How to upvote your favorite question a hundred times

How to upvote your favorite question a hundred times

How to upvote your favorite question a hundred times

In this post I’ll describe not only how I figured out how to make work meetings more amusing, but more importantly, how to use Google Dev Tools to figure out the inner workings of a webpage.

What is is a popular audience interaction tool, commonly used for Q & A sessions where audience members can upvote their favorite questions. The questions with the top votes rise to the top of the list. Folks can easily participate by typing in an event id — no account creation necessary.


A company I know uses this tool a lot.  I often wondered what would happen if somebody decided to upvote a ridiculous question to the top of the list. During one particularly slow meeting, I discovered that if I deleted the authorization token that stored in Local Storage and refreshed the page, I could upvote the same question again.

Screen Shot 2017-01-17 at 10.29.07 PM

Unfortunately, this process would be too tedious and slow to vote a question to the top in a room full of 500 people.

Revealing the magic

I knew that there was some sort of AJAX magic happening because the UI was smooth, responsive, and required no hard refreshes. I started by opening the Chrome dev tools network tab, selecting XHR, and refreshing the page. All requests by the Javascript on the page is captured by this tool. I saw the following:

Screen Shot 2017-01-17 at 9.50.48 PM

As you can see above, there’s a lot going on, but the most important is probably that auth request. To see more information about a particular request, all we have to do is click the name. By clicking on the Headers/Preview tabs we learn that this was a POST request and the response was a JSON object containing access_token, event_user_id, and event_id.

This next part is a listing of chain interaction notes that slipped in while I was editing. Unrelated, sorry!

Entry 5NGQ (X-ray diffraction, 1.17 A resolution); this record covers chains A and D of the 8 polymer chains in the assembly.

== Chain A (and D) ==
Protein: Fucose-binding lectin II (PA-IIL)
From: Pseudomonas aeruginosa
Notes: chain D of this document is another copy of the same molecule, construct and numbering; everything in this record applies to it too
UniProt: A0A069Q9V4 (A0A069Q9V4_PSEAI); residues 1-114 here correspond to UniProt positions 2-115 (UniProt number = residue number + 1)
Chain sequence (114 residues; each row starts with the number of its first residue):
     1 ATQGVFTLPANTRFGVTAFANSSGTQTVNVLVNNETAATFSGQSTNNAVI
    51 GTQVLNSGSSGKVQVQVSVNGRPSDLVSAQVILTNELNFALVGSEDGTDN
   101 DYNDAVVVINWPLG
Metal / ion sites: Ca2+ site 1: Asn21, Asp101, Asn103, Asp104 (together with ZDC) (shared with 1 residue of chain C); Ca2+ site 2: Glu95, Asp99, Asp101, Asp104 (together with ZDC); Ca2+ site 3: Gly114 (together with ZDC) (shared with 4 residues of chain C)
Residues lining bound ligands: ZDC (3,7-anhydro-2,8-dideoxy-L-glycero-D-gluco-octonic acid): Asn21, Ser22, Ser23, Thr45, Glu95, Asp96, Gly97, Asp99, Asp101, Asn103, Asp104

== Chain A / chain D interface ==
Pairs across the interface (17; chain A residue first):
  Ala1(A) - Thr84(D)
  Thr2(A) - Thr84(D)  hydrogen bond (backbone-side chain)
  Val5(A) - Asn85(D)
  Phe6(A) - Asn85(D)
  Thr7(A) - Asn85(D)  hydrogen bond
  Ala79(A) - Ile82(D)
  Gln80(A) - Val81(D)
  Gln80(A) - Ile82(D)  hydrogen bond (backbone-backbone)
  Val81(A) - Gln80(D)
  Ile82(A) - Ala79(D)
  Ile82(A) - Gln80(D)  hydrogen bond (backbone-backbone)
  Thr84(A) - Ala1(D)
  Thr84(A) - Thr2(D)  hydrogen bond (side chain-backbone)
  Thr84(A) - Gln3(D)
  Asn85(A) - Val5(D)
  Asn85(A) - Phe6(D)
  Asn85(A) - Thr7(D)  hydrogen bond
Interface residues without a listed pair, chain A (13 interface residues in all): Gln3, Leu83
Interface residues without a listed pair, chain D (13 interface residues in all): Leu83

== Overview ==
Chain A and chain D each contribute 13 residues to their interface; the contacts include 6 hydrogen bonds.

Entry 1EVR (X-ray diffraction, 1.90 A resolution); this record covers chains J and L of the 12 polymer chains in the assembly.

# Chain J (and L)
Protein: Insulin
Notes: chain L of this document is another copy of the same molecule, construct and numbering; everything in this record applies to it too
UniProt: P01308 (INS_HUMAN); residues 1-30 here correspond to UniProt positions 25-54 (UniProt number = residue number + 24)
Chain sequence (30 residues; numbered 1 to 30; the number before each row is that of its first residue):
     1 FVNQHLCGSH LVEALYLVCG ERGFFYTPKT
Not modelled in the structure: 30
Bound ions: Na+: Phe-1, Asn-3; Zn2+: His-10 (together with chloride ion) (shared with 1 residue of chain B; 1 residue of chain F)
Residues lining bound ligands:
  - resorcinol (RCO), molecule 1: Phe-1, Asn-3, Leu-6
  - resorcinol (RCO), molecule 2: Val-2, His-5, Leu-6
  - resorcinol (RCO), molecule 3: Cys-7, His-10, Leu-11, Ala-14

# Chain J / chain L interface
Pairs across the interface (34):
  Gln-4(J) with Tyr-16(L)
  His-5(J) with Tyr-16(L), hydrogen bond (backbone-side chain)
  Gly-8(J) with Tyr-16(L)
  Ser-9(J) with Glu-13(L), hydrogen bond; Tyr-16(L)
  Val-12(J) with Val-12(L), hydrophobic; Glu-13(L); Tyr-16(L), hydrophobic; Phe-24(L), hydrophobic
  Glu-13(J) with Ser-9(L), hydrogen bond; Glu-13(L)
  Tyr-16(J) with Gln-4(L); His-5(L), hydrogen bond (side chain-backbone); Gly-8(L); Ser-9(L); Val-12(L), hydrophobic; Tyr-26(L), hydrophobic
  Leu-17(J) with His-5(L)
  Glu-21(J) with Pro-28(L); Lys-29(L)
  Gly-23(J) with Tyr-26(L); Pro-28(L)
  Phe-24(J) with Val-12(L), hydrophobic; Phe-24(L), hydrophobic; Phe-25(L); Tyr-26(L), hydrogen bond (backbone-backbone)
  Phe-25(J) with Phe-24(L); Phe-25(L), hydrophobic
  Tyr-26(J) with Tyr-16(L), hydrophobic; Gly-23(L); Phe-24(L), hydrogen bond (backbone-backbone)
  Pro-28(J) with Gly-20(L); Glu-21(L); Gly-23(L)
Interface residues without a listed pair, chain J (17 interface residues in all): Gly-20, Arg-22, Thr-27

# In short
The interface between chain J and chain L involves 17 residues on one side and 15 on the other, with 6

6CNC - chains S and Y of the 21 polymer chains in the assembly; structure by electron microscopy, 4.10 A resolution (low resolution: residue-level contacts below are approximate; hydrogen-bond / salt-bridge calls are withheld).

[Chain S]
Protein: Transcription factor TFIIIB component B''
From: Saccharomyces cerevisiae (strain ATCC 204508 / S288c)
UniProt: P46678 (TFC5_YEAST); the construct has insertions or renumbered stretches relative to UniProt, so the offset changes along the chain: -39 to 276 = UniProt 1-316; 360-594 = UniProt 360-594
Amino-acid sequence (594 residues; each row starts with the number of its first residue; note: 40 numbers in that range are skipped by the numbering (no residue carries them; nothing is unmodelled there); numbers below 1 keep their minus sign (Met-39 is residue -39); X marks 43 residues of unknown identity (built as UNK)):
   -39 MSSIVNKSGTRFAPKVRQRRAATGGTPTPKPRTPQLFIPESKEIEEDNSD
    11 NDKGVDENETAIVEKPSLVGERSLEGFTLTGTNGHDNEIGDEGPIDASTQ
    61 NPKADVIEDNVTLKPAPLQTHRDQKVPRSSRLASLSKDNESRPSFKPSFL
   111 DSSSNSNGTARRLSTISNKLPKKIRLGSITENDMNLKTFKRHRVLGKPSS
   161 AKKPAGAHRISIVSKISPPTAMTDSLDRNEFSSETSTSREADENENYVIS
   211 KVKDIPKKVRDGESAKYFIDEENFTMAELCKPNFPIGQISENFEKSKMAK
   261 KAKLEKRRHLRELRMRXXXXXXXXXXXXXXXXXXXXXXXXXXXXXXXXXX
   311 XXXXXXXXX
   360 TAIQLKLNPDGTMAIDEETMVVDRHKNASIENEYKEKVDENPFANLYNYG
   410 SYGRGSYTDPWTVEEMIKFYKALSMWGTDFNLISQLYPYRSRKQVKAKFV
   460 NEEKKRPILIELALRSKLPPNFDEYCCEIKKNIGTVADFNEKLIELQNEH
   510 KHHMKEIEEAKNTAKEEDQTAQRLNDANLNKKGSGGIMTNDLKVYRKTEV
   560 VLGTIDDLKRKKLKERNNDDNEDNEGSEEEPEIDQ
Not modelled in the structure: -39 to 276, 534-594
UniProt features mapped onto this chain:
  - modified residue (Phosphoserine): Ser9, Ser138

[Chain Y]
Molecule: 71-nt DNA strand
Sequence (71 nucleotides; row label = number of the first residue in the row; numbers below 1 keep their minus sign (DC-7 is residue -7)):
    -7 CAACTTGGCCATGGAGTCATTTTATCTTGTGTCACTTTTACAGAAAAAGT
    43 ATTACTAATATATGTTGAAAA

Screen Shot 2017-01-17 at 10.33.28 PM

We know the access_token must be used for something important. A common technique is to put that access token in the authorization header of subsequent requests to the API. We can click on the requests for user, activity, and questions in dev tools and learn that the access token is indeed used in this way.

Screen Shot 2017-01-17 at 10.34.54 PM

Finally, we want to see what actually happens when we “upvote” a question. With the dev tools Network XHR tab still open, we upvote a random question and see that a  POST request is made to endpoint events/event_id/questions/question_id/like with a payload of {score:1}.  The event_id matches the one returned by that first auth request. Interestingly enough, this event_id does not correspond with the id that a user would type to join the Q & A session. Furthermore, the access_token we saw earlier is used in the authorization header of this request as well.

We now know that an HTTP request is made to auth, which returns an access token that is then used for all question upvotes. To upvote a question we need an access token, an event id, and a question id. We also know that users are restricted from voting more than once for the same question by the same access token being stored in Local Storage.

Now we have all the information we need to figure out a way of programmatically upvoting a question on

Automating the upvote

I built a Node CLI to automate these requests as many times as you want. You can check it out at my Github repo slido-fun.

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